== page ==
Matterfall gives players control of the world around them

And a gun. They get a gun, too

by on June 15, 2017
 

Matterfall is a tireless, twin-stick, bullet-hell, side-scrolling shooter from veteran shooter developer Housemarque, creators of Resogun.
 
Players control a sleek, armored hero as they dash and shoot through futuristic levels populated by cybernetic and insectoid enemies.
 
As the title implies, Matterfall’s hook is the ability to manipulate certain matter in the environment. Players can freeze enemies, manifest platforms, and phase through enemy fire and objects, among other actions.
 
The developers design the enemy encounters and environmental obstacles to create a particular rhythm to the gameplay. For instance, players can dash through a wall of bullets into an enemy, freezing the enemy, fire a grenade to finish the enemy off, and double jump through an transparent floor before solidifying the floor underneath their feet in one fluid action.
 
Along with the game’s pulsating electronic score, there is a certain rapid yet consistent momentum that the game encourages.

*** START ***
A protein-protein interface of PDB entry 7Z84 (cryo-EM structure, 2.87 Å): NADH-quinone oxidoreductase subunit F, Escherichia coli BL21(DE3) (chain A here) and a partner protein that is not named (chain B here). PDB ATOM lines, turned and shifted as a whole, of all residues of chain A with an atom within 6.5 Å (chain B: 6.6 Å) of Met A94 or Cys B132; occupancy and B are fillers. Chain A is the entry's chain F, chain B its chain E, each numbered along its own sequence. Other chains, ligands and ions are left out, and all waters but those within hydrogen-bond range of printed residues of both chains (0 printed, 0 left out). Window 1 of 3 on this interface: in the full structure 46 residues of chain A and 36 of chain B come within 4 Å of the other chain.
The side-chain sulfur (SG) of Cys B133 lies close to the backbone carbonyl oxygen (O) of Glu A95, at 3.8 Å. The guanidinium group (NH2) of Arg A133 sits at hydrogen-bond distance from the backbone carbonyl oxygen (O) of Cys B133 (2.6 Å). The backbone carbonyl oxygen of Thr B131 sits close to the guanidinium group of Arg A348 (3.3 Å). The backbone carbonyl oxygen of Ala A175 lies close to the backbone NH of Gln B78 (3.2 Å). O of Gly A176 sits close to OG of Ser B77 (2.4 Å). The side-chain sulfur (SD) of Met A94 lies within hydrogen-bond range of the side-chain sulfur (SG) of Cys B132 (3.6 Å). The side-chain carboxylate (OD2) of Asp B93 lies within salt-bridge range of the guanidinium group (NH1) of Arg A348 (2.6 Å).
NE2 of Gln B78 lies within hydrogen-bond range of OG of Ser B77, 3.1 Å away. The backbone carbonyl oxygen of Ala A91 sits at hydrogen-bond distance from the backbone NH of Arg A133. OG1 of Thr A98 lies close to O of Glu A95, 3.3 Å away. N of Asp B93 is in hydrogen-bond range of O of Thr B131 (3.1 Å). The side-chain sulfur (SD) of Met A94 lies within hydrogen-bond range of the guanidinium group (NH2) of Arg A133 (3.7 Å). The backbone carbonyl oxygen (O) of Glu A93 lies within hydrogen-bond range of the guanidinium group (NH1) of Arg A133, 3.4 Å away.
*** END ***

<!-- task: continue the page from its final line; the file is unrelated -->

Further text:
In a peculiar choice, the controls lean heavily on the four shoulder buttons of the DualShock 4. Through these, players will jump, phase through matter, absorb and manipulate matter, and fire secondary weapons like grenade launchers. Standard shooting is handled in a traditional way using the right thumbstick, which means players can shoot in all directions. It’s an odd control scheme that takes several minutes with which to get comfortable. Even by the end of my demo time, which consisted of two levels and one boss fight, I found myself having to think about which buttons to press to do which actions.
 
At this point, with titles like Resogun, Dead Nation, and Alien Nation under their belts, Housemarque has a distinct style to their shooting games. It’s aggressive and busy, but offers players the abilities to almost dance through the chaos.
 
Matterfall will launch on the PS4 on August 15.

John Vanderhoef appears courtesy of the lovely people at GameCritics.com – this article may also be published there, so go check the site out!

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